In June 2009, all defendants moved to dismiss the complaint under Rule 4:6-2(e) for failure to state a claim upon which relief can be granted. The municipal defendants also sought reimbursement of their attorney's fees and litigation expenses pursuant to 42 U.S.C. § 1988. Following oral argument, the trial court issued a letter opinion and an order dated December 7, 2009, granting defendants' motions to dismiss the complaint in its entirety and denying the municipal defendants' motion for attorney's fees and expenses.
Plaintiff and the municipal defendants filed notices of appeal. Plaintiff seeks reinstatement of six of the eight counts of its complaint.*fn2 The municipal defendants seek attorney's fees and expenses. Because Rezem's claims were dismissed under Rule 4:6-2(e), we will assume for purposes of the appeal that it can prove the facts alleged in its complaint. See Craig v. Suburban Cablevision, Inc., 140 N.J. 623, 625-26 (1995).
Rezem states that its sixty-seven acre tract in Millstone had been owned by members of the Rezem family and related entities for eighty years. In 1997, Somerset County constructed the Amwell Road bypass and an adjoining roadway through the property, dividing it into three sections. In 1999, plaintiff approached Borough officials with proposals by two potential buyers, Exxon and Haynes Oil Company, for development of a new gas station at the bypass intersection. Borough planners informed Rezem and the potential developers that no development of any kind would be approved for the property until the Borough completed revision of its Master Plan.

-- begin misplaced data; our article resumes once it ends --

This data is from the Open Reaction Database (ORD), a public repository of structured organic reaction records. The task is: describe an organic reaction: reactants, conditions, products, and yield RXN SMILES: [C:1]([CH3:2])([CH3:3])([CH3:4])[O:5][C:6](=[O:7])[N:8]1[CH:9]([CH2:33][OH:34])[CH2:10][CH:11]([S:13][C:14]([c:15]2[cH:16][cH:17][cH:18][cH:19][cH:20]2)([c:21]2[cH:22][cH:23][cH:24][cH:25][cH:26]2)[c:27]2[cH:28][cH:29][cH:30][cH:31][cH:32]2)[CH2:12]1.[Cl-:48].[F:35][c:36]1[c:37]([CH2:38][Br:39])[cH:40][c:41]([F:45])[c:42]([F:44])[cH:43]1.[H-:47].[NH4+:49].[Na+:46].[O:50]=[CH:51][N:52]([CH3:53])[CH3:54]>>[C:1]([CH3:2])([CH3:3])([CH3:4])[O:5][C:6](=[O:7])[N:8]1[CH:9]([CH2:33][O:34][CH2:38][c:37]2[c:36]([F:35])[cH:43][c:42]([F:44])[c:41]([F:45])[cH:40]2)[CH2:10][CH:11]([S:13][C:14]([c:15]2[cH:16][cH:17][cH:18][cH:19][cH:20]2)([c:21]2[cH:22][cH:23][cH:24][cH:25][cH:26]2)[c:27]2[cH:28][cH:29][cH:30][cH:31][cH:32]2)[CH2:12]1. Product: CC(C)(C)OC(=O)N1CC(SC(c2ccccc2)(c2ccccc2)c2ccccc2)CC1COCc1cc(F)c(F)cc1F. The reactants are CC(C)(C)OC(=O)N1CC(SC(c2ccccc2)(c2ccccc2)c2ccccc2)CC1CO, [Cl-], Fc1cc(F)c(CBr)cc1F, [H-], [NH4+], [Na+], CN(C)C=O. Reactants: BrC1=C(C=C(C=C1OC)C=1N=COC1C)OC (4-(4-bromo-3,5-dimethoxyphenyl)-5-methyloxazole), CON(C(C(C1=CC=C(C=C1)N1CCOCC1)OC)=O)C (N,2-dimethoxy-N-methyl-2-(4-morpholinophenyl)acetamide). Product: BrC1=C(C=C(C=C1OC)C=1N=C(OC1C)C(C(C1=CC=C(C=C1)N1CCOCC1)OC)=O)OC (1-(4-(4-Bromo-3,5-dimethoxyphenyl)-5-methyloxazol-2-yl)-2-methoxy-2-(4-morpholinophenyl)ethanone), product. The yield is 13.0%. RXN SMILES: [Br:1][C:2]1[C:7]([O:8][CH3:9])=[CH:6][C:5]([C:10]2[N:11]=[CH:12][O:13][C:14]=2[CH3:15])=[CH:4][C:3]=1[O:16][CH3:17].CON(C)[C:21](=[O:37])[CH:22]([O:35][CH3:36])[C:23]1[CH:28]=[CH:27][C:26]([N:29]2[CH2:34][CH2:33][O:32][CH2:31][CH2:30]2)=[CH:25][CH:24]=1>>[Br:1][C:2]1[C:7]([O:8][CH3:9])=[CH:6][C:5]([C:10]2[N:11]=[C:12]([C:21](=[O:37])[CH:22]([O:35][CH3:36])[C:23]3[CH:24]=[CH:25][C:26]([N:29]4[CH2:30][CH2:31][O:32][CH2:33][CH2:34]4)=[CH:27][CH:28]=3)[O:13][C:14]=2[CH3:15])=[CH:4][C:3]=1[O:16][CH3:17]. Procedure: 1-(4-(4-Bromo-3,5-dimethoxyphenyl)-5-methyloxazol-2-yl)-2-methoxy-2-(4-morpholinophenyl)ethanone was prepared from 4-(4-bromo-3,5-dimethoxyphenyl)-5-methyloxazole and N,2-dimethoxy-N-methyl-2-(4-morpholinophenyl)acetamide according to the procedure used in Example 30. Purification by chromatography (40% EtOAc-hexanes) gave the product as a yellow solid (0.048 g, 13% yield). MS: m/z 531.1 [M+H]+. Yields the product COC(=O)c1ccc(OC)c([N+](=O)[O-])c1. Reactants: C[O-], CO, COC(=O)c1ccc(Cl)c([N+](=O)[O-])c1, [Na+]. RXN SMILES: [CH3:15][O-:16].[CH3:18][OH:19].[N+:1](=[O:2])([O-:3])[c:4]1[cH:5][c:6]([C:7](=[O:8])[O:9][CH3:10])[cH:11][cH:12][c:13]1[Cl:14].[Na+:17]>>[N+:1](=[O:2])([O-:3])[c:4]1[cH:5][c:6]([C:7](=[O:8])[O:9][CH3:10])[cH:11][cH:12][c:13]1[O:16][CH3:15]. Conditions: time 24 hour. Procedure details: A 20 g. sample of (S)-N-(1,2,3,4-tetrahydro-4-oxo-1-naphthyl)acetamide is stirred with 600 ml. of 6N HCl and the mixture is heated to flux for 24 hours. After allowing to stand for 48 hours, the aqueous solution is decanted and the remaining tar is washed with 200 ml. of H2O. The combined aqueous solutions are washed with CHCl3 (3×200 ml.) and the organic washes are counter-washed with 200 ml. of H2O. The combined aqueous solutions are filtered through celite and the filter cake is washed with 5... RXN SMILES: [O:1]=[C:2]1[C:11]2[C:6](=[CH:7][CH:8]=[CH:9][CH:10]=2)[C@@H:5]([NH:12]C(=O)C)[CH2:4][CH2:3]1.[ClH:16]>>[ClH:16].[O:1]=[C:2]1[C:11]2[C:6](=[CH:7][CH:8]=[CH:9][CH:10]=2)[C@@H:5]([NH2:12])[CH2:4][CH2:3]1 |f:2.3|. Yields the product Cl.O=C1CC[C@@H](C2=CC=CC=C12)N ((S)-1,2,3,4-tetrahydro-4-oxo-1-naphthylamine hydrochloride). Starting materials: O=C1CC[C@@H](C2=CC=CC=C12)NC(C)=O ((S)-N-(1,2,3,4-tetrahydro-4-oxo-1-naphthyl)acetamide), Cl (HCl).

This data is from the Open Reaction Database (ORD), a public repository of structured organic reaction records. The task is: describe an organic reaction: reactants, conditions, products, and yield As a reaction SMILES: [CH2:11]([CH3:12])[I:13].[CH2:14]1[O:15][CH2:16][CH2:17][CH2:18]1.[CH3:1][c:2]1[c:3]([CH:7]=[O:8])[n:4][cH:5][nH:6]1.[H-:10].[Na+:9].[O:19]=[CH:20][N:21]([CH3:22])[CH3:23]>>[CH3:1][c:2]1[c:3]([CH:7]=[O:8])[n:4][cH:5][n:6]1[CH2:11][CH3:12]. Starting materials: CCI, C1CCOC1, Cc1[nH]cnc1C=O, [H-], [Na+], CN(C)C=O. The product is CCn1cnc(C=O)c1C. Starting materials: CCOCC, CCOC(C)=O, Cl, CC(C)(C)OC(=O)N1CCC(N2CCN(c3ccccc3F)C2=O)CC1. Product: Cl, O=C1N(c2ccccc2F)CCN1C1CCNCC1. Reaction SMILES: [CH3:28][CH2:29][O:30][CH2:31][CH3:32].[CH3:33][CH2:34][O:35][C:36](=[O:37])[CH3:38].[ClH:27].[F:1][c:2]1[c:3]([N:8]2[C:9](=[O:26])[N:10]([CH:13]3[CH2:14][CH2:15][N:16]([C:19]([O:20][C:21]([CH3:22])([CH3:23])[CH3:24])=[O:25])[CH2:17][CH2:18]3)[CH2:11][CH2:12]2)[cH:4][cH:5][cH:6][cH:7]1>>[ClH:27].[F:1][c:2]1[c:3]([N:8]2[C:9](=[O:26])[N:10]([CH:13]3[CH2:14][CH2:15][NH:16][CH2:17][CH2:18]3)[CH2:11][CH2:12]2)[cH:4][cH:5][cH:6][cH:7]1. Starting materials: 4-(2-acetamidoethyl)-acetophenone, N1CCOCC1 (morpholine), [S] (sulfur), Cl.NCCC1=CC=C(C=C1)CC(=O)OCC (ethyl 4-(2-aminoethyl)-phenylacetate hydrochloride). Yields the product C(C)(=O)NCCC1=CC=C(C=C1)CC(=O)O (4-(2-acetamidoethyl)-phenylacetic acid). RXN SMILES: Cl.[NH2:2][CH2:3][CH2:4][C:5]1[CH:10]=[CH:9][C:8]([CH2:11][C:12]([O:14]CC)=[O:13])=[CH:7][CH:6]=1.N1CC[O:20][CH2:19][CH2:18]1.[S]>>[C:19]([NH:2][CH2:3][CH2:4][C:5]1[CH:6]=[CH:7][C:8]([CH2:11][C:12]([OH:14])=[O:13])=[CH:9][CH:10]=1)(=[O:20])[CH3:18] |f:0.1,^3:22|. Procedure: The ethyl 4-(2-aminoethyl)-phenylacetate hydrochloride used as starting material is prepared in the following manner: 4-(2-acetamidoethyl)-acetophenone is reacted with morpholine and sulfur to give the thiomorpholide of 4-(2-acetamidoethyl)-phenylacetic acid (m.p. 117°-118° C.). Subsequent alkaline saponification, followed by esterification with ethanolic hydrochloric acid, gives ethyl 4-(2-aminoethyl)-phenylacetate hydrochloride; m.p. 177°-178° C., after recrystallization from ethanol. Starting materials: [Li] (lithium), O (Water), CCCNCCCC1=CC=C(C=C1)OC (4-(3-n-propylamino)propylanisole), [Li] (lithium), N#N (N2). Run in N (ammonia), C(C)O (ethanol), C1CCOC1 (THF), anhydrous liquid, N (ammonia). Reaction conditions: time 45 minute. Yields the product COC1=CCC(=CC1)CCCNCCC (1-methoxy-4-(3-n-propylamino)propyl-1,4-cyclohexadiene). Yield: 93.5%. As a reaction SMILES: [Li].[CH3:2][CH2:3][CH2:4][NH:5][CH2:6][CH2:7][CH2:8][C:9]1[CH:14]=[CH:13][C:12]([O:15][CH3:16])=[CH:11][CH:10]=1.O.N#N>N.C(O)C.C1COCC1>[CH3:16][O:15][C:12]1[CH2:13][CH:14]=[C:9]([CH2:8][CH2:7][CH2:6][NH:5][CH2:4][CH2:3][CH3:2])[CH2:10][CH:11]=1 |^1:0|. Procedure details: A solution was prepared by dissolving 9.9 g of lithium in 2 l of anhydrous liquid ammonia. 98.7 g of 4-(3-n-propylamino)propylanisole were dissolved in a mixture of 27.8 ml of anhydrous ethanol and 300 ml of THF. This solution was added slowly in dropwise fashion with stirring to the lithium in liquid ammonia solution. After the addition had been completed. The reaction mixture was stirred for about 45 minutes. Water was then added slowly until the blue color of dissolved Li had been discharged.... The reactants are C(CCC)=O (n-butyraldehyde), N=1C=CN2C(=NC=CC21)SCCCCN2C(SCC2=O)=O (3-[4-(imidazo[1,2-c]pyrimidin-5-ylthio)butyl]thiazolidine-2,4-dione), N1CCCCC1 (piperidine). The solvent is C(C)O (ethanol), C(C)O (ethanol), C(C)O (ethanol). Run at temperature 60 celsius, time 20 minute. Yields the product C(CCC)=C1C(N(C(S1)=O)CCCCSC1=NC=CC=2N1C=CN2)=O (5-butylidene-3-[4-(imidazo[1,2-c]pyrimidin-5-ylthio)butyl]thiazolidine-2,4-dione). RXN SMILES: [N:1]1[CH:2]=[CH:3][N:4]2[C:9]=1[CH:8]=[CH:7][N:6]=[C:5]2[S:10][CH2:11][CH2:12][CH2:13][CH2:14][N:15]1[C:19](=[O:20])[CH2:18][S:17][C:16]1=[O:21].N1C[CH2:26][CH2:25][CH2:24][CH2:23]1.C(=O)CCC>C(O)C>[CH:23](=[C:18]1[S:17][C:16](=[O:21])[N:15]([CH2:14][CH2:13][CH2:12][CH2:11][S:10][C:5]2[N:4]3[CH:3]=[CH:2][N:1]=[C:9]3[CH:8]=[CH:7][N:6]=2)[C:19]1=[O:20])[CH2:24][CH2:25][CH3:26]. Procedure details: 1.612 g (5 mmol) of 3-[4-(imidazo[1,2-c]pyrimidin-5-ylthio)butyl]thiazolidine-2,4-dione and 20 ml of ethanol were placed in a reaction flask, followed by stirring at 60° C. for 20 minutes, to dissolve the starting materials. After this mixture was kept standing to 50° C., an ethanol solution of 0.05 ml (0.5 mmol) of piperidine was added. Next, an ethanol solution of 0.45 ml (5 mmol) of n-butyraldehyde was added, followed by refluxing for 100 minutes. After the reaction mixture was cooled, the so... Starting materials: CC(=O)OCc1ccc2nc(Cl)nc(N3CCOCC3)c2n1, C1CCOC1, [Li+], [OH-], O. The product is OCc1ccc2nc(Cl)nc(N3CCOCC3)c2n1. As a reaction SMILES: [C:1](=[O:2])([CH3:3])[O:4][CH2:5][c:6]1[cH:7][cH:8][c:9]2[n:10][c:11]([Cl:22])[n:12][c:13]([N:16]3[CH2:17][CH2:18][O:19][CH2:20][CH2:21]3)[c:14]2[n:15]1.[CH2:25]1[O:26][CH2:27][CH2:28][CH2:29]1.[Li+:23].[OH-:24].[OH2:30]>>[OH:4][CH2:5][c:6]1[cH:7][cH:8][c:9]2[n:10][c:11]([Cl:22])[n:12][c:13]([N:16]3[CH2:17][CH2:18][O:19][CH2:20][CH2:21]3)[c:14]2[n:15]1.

In 2002, when the property was zoned as "light industrial," the former Borough planner prepared a map showing a "planned village development" that included Rezem's land. The plan would have permitted construction of 250 single-family homes and condominiums on Rezem's land, as well as a commercial site and twenty-eight acres of open recreational space. The Planning Board refused to support a zoning change in accordance with the 2002 concept presented by its own planner.
In November 2002, a "builder's remedy" lawsuit was filed against the Borough under the Mt. Laurel*fn3 doctrine alleging that the Borough failed to meet its State constitutional obligation to provide zoning for affordable housing. Rezem was joined as a party in the lawsuit, and the case was transferred to the State Council on Affordable Housing (COAH) for mediation. The Mt. Laurel litigation remained unresolved at the time Rezem filed its complaint in this litigation.